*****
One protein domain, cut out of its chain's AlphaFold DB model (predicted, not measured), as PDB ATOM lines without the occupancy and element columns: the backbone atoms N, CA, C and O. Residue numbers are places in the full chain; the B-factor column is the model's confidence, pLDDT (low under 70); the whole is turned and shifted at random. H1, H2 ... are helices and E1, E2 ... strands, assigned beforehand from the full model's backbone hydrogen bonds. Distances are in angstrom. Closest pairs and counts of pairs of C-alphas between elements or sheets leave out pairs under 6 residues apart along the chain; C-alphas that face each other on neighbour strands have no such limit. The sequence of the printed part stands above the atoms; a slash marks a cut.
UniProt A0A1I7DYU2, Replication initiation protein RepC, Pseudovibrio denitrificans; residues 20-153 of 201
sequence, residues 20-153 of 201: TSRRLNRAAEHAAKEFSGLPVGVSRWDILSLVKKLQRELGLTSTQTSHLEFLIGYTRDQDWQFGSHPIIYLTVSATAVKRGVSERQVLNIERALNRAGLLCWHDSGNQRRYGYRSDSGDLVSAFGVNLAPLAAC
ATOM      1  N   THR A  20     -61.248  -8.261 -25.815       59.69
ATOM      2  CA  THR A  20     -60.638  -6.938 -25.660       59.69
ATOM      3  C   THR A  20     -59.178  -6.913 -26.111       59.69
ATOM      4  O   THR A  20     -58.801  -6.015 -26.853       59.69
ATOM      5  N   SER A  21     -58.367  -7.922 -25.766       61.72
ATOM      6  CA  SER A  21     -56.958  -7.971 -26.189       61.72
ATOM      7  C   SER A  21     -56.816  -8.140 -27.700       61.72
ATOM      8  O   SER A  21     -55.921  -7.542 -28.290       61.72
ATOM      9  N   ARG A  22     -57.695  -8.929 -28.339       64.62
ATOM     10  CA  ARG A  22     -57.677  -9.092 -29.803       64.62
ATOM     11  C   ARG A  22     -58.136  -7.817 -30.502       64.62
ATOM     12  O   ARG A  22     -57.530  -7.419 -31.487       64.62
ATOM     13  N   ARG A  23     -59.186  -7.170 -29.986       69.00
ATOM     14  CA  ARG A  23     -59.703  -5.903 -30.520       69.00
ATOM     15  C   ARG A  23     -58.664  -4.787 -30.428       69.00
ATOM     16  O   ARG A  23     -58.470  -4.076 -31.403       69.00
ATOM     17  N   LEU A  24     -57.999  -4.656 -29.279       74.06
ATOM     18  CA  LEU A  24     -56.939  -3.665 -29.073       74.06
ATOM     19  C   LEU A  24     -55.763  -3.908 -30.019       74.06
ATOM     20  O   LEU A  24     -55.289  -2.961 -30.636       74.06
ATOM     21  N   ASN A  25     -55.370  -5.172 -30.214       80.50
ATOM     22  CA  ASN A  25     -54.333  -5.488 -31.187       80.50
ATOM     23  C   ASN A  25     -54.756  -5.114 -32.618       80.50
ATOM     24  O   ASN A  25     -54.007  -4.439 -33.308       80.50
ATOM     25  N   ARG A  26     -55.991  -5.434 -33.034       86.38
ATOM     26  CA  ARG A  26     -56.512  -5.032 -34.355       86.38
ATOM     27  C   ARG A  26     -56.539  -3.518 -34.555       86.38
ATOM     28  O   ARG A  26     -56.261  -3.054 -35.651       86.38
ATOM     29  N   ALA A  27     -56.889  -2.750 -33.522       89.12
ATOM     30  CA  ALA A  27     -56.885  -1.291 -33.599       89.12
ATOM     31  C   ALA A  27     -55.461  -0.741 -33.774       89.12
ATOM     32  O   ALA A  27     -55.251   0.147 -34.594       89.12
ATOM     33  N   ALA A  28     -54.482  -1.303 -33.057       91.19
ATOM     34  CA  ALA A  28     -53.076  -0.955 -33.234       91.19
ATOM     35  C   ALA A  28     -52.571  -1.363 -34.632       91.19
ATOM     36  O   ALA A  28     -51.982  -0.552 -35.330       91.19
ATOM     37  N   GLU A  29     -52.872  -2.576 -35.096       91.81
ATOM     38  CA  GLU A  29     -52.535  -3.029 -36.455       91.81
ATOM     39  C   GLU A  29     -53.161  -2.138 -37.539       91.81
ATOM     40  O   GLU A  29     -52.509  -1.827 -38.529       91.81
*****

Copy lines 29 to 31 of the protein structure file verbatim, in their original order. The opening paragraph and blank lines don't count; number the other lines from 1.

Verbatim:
ATOM     27  C   ARG A  26     -56.539  -3.518 -34.555       86.38
ATOM     28  O   ARG A  26     -56.261  -3.054 -35.651       86.38
ATOM     29  N   ALA A  27     -56.889  -2.750 -33.522       89.12